I started quietly but when I got to the first place when I really wanted to get their attention, I smashed down with the Mace on the edge of the wooden platform splintering it. THAT got their attention. And on the theme that they do not have a clue what they are in for Saturday with Notre Dame - I invoked comparisons with winning in combat, and then the titan football legends like the Gipper as ghosts hanging over West Point from both teams playing each other back to the turn of the century with broken hands, fractured faces - but battling to win, win, win. And I likened the Notre Dame way as the American public way, while the West Point way represented all the US Military way.
And in another twist I exhorted that winning 'spirit is not a laugh - spirit is not a shout' or a cutely labeled bed sheet hung from a window. That there were no pep rallies in Korea before taking a hill. That spirit can be utter silence and determination. The Corps needs a 'New Kind of Spirit' So I called the football team up from its 'Corps eating tables' with 2,500 Cadets in absolute silence staring at them the long walk coming forward. They said later they had felt immense pressure. The enlisted men waiters at the serving tables had tears running down their faces. My smash-down-with-mace and eloquent soaring rally speech was so powerful that the Corps of Cadets implored me to write down those same remarks (which was not taped by anyone) so they could put it in their Pointer Magazine about the 'New Kind of Spirit' - that speech is attached here as a PDF file duplicating the magazine cover and 2 and a half printed pages.
If you have good bandwidth, click on this 5mb PDF file Speech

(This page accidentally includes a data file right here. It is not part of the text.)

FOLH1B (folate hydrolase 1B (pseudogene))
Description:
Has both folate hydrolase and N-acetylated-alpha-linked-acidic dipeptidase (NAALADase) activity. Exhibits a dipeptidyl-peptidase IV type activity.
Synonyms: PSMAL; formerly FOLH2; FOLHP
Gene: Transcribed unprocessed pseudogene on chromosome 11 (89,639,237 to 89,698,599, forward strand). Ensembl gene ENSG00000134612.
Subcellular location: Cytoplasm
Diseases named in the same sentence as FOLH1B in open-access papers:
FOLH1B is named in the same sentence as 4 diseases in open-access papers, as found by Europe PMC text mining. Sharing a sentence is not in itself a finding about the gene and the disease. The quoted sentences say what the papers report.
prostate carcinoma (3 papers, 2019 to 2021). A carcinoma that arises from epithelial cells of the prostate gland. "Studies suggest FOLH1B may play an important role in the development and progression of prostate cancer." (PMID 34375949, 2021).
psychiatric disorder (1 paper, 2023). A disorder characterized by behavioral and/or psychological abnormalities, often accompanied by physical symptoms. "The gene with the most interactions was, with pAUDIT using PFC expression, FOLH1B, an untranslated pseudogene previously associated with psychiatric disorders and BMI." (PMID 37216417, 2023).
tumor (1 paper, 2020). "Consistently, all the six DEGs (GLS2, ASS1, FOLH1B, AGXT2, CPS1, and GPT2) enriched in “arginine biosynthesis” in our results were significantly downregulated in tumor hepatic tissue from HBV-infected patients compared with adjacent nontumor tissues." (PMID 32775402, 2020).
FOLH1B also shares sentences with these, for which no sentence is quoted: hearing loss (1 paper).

If you can read a Word .doc file, click here Speech2
I was stunned to read in the cadet Pointer magazine deliered to every cadet room, where it was printed by the Editor "We of the First Class would like to add our humble bit of praise to the chorus of the entire Corps, by saying this speech is undoubtedly the most impressive we have heard during our three and a quarter years at the Academy."
Wow! What a tribute. And I received even a greater one. Red Reeder, one of the legendary football players who lost a leg at Normandy and helped coach the Football team and was at their table the night of the rally - I referred to him in my speech as one of the titans when, on Cullum Field at West Point, our own Red Reeder in the warm ups DROP kicked over the South goal posts. And George Gipp of Notre Dame did the same thing over the other end. Both of them were standing on the 50 yard line! Then the Gipper asked for four footballs and drop kicked all four over both goals before the game even started. And was dead at 25 six weeks later.
Reeder said my speech was the best he ever had heard to motivate a football team! That, coming from Colonel Red Reeder was a great tribute.
Well cest la guerre! In spite of my exhorations Army lost the game to Notre Dame that weekend in South Bend
But I think that was the greatest speech I ever made, in war or peace.
Goodby West Point
That was the last noteworthy thing I did while teaching at West Point. By spring we had new orders to go back into the operating Army. The normal rotation between being a leader in a combat unit, and an instructor, and a student. I was being assigned to the 27th Infantry Regiment - the 'Wolfhounds' in the 25th Division - the 'Tropic Lightning' - at Schofield Barracks, Hawaii. Another chance to command troops.
So in June 1959 Patsy I, young David and even younger Rebecca were on our way to Hawaii - the island of Oahu. Where Patsy had been born at the old Tripler Hospital in 1929!
We had had a great three years at West Point.